It is commonly called Kreutzer, but its real name is Zwanziger, a coin of twenty Kreutzers used in the Austro-Hungarian Empire between 1755 and 1848. A small coin, twenty-seven millimetres in diameter. On the obverse are the portraits of some secular rulers of Central Europe: Empress Maria Theresa, Joseph II, Francis II, Ferdinand II. On the reverse, a two-headed eagle surmounted by the imperial crown, carries on its chest the coat of arms of the Habsburgs. The coin also has the number 20 in a cartridge and its date.

The only accessible image of the Kerveguen variant of the kreutzer was for a long time that which appeared in the catalog of the first Reunionese numismatic exhibition of 1983. In this image, the K is struck across the centre of the Habsburg crest. A mark without originality but expensive. The Kerveguen Kreutzer is not listed in coin catalogues. Its value therefore not known. It depends only on one thing: the amount that a collector would be willing to sacrifice to possess it ... "Among them, everything is possible" says the scholarly director of library, connoisseur of the very closed local community of book lovers and of historical pieces.

What remains of the two hundred and twenty-seven thousand demonetised Kreutzers, brought from Austria and countermarked by Gabriel de Kerveguen in 1859? Some specimen. They sound like a premonitory echo of decline of this dynasty, the most powerful in the history of the island. Where are they? Part of them are in hiding, in bank vaults. "We may also speculate that some old families have preserved them without ever being interested" says our expert, dreamily. If objects had a soul, each of these pieces would have a trace of the Kerveguen and their inordinate quest for power and money.

Réunion, 1859. For more than thirty years, the colony has prospered thanks to sugar. It is a success of the French Second Empire. Its prestige reaches Paris. Slavery has been smoothly abolished and its wealth is spreading. Sumptuous residences, in the style of the residences of Louisiana, are built on large estates. The largest of these estates belongs to the Le Coat family of Kerveguen. The first of the dynasty, a midshipman from Brittany,  landed on the island in 1796. Denis Le Coat of Kerveguen is one of those sons of low nobility who refuse to choose sides in the revolutionary turmoil, and will try his luck overseas. He has little capital but a well-chosen marriage allows him to constitute a first real estate domain in Saint-Pierre. However, the agricultural rent does not interest him. He sells a part of his land to open a trading house, then founds a bakery that caters to Saint Pierre and passing ships. In 1816, shortly after the death of his first wife, a second and more profitable marriage opened up new perspectives.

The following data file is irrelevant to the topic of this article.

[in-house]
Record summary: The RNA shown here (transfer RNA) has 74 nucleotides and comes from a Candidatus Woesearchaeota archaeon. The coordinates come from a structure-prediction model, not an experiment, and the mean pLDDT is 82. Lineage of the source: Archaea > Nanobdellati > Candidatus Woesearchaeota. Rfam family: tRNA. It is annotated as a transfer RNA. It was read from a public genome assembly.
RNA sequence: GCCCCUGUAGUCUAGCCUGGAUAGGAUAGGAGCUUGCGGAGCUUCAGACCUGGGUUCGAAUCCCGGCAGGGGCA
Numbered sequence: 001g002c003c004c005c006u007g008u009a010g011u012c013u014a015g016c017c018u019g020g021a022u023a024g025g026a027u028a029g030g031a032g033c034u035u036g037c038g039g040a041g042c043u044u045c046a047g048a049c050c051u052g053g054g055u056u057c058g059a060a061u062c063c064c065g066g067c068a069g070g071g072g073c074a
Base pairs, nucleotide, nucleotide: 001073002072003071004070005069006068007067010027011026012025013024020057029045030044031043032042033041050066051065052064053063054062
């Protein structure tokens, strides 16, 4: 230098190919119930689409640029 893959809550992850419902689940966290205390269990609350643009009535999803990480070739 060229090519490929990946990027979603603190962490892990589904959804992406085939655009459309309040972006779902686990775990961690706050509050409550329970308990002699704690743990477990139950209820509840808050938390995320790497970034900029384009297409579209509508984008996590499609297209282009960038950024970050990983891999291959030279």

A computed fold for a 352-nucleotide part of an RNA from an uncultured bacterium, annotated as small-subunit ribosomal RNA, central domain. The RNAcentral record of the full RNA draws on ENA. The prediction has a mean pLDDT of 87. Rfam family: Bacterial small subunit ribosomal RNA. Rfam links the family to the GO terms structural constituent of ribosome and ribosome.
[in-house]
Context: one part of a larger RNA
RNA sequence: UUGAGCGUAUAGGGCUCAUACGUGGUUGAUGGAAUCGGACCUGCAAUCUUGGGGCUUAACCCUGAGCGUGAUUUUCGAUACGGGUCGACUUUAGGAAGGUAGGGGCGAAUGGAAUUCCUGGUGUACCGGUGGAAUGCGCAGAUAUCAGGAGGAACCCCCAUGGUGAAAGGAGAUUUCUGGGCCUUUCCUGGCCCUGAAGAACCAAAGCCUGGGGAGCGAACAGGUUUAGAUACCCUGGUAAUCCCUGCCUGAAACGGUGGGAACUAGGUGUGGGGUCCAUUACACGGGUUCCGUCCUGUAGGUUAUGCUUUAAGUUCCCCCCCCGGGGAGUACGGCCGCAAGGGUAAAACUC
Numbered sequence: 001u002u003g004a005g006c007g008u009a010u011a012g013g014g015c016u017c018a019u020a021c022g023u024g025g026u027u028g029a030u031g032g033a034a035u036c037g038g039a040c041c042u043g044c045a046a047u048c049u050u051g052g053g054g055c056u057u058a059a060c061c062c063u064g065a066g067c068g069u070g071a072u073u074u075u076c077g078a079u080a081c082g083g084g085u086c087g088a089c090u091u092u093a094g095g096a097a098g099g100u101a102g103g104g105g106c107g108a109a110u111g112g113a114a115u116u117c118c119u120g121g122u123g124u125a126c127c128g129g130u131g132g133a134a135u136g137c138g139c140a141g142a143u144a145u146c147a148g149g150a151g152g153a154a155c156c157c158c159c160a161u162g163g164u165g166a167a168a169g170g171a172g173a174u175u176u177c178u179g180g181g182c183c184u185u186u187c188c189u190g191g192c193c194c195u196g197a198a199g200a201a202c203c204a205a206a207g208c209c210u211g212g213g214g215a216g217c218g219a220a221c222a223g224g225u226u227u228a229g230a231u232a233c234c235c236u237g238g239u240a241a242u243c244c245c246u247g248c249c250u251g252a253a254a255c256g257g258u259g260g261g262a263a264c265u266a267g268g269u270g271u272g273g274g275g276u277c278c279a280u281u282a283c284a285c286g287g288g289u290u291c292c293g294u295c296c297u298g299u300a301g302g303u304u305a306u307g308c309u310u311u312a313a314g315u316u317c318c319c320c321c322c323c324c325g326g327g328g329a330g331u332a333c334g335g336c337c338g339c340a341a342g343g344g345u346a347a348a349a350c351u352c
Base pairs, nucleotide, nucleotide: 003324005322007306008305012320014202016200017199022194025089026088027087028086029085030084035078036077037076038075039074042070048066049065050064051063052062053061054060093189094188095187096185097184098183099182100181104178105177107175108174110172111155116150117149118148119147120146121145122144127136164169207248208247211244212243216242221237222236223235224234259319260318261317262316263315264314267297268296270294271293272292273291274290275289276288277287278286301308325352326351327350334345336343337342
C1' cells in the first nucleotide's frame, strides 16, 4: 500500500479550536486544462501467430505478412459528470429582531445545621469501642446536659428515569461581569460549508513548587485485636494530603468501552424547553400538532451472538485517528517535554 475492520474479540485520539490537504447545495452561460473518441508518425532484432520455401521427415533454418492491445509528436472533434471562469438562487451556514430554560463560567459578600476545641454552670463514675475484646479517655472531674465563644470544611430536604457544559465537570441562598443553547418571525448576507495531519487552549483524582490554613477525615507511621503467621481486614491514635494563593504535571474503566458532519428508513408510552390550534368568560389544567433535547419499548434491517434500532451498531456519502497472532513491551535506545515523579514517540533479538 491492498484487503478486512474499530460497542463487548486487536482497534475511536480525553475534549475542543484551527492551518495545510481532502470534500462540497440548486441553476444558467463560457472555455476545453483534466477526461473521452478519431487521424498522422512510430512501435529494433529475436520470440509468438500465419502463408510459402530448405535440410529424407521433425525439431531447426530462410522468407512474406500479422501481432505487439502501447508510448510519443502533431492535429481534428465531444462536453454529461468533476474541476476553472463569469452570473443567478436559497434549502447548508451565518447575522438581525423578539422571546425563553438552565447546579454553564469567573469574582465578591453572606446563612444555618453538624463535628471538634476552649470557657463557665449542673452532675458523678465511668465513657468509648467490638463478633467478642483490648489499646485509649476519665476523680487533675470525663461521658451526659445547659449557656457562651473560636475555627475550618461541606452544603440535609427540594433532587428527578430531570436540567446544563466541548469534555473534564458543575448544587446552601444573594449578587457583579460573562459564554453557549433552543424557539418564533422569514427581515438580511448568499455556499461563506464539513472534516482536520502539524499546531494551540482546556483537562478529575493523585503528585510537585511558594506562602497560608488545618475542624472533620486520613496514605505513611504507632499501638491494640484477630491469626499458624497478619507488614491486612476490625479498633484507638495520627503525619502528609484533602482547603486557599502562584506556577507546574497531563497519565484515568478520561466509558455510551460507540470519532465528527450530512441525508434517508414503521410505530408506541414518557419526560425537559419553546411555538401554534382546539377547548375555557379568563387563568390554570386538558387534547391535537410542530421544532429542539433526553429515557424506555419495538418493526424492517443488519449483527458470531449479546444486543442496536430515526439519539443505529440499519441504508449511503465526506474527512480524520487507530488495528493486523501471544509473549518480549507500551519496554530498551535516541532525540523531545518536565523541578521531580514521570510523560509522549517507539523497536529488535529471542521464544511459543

After the conclusion of peace with England, maritime connections were reestablished. In France the demand for sugar continues to grow. Denis Le Coat of Kerveguen understands that the economic and financial power now lies in sugar production and the value of land. He is one of the most enterprising actors that cover the island with sugar cane, .

After his death in 1827, his son Gabriel continued the work with even more ardor. Gabriel Le Coat of Kerveguen builds his cane empire by conquering. He acts with intelligence, patience and determination, creating a homogeneous land and agricultural complex in the South and East of Reunion. It takes over the mortgaged properties of financially weak planters who have, imprudently, taken on debt with him. Matrimonial alliances, among the brothers and sisters of Gabriel, strengthen the domain. In two generations, the family has acquired all the land from the sea to the top of the mountains, from Gol to Ravine des Cabris and Ravine Manapany to Vincendo, plus two large properties in the French Quarter and Sainte-Suzanne. Gabriel Kerveguen acquired, to his great pride but at a high price, the title of "count" from the Vatican .

He reigns over more than a thousand slaves. For him, slavery educates primitive natives in discipline and work and prepares them for civilized life. He goes so far as to extol the virtues of the whip. When in 1831 the ban on the slave trade was finally applied to Bourbon, while his own need for manpower was one of the main outlets for the traffic, he turned to Indian immigration, who he treated barely better than slaves. The abolition of slavery in 1848 did not disturb him. On the contrary, he takes advantage of the slump in which many small and medium planters are falling to increase his land holdings. Five thousand hectares of sugar cane give Gabriel Le Coat of Kerveguen immense wealth and make him the main player in the island's economy. All bend before his will. Even the authorities. And bend it did in July, 1859, when De Kerveguen, returning from Europe with his 227,000,000 Austrian Kreutzers, claimed the right to countermark the coins and put them into circulation.

Gabriel de Kerveguen decided to solve in his own way the internal and external monetary crisis in which Reunion sinks. The island lacks cash since the end of the era of the East India Company. Scarred by a banking failure, attached to metal, the thousands of workers on the Kerveguen farms refuse to be paid in paper money. They want solid money in their hands.